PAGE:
June 2, 2015

NASB Study Bible

When the Bible Reviewer blog started, I initially reviewed Bibles I’d bought over the years. Then Bible publishers kindly began to send review copies of new translations, study editions, children’s Bibles, and storybooks for Catholic, Protestant, Evangelical, Liturgical, Charismatic, and other Christian readers of all ages.

Occasionally, though, I welcomed a review copy with such enthusiasm that I would order the same edition, covered in leather to stand up to heavy use. Or, my husband would buy me a new Bible, such as the exceptionally helpful NIV Study Bible, which I previously reviewed.

Sadly that compact edition eventually proved too difficult to read after eye surgery. So, instead of getting a large-print version, I opted for the NASB Study Bible, which Zondervan publishes with the footnotes adapted to fit the New American Standard Bible (NASB) text.

As you probably know, The Lockman Foundation brought us the NASB in 1960 with periodic updates as the English language changes and new archeological discoveries are made. With the last copyright date shown as 1995, the text continues to be one of the most accurate translations into English.

The lay-flat edition I ordered in top grain leather and standard type includes a hefty concordance, 23 pages of color maps, and articles on such biblical categories as wisdom books, prophets, Gospels, letters, and the era between the two testaments. In the front matter, timeline charts present the chronological sequence of important events, helping us to get grounded in each biblical setting relevant to the text.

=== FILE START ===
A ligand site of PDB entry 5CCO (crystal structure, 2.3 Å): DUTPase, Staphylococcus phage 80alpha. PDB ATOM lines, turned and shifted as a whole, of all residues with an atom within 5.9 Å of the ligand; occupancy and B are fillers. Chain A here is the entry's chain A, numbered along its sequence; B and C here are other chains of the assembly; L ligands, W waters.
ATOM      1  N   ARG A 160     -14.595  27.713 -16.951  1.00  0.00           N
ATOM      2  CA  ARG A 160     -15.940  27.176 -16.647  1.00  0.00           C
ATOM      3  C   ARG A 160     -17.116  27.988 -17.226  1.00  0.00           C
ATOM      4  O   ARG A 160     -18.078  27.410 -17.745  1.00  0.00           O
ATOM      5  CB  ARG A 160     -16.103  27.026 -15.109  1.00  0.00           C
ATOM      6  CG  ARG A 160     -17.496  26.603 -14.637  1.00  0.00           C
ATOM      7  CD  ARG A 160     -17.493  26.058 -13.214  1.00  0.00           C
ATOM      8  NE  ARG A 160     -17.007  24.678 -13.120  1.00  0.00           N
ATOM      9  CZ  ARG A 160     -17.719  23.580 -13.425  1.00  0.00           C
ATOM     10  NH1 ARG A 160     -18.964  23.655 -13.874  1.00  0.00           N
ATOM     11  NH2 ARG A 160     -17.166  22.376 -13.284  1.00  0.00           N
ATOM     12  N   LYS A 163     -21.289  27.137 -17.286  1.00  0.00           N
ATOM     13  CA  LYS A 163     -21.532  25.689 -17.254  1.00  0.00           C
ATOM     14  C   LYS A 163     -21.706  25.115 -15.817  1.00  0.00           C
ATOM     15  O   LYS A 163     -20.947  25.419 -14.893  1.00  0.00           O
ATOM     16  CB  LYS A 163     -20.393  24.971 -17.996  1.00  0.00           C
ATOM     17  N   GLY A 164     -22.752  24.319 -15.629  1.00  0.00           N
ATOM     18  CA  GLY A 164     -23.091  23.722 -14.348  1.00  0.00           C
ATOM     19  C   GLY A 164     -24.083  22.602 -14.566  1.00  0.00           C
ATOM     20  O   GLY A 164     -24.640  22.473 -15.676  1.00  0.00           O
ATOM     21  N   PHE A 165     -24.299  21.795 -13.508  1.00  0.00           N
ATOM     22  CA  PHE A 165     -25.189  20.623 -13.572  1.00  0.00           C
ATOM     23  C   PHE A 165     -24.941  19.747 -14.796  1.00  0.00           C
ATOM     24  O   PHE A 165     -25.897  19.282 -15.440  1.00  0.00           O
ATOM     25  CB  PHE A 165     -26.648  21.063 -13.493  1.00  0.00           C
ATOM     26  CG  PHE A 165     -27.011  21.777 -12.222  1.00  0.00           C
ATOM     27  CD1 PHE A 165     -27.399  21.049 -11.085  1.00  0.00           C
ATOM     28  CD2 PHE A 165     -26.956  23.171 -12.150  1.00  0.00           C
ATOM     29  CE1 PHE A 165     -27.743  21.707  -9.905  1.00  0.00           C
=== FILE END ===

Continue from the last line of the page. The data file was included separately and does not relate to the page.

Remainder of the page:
What I most welcome, however, is access to 20,000 footnotes! Not only are those notes intuitive in their responses to the text they accompany, they have a way of bringing together the information and insights I might have to search through a half-dozen or more other study Bibles to find.

©2015, Mary Harwell Sayler, poet, writer, and reviewer, is a lifelong lover of Christ, the Bible, and the church in all its parts.

NASB Study Bible, leather


  1. The NASB is my go-to version for in-depth Bible study!

  2. That and the NABRE are mine too. The footnotes on this NASB edition are balanced and thorough, so it's the one I take to my Bible study group.

  3. I have one of these, too. The charts, illustrations, cross-references, and footnotes are all very helpful. However, I struggle with the tissue-thin paper. Mine is the indexed edition, and the tabs tear the paper to which they are attached. Also, the margins are very narrow, so it isn't a good edition for anyone who likes to write notes in his bible.

  4. I like to pencil in conversations with my Bibles too :) but I doubt there's an edition with study notes and also wide margins as that would be hefty and huge! The thin paper keeps down the size and weight, but then, as you mentioned, Chris, tearing can be a problem. All of these factors help to say why I enjoy having many editions. Each is unique.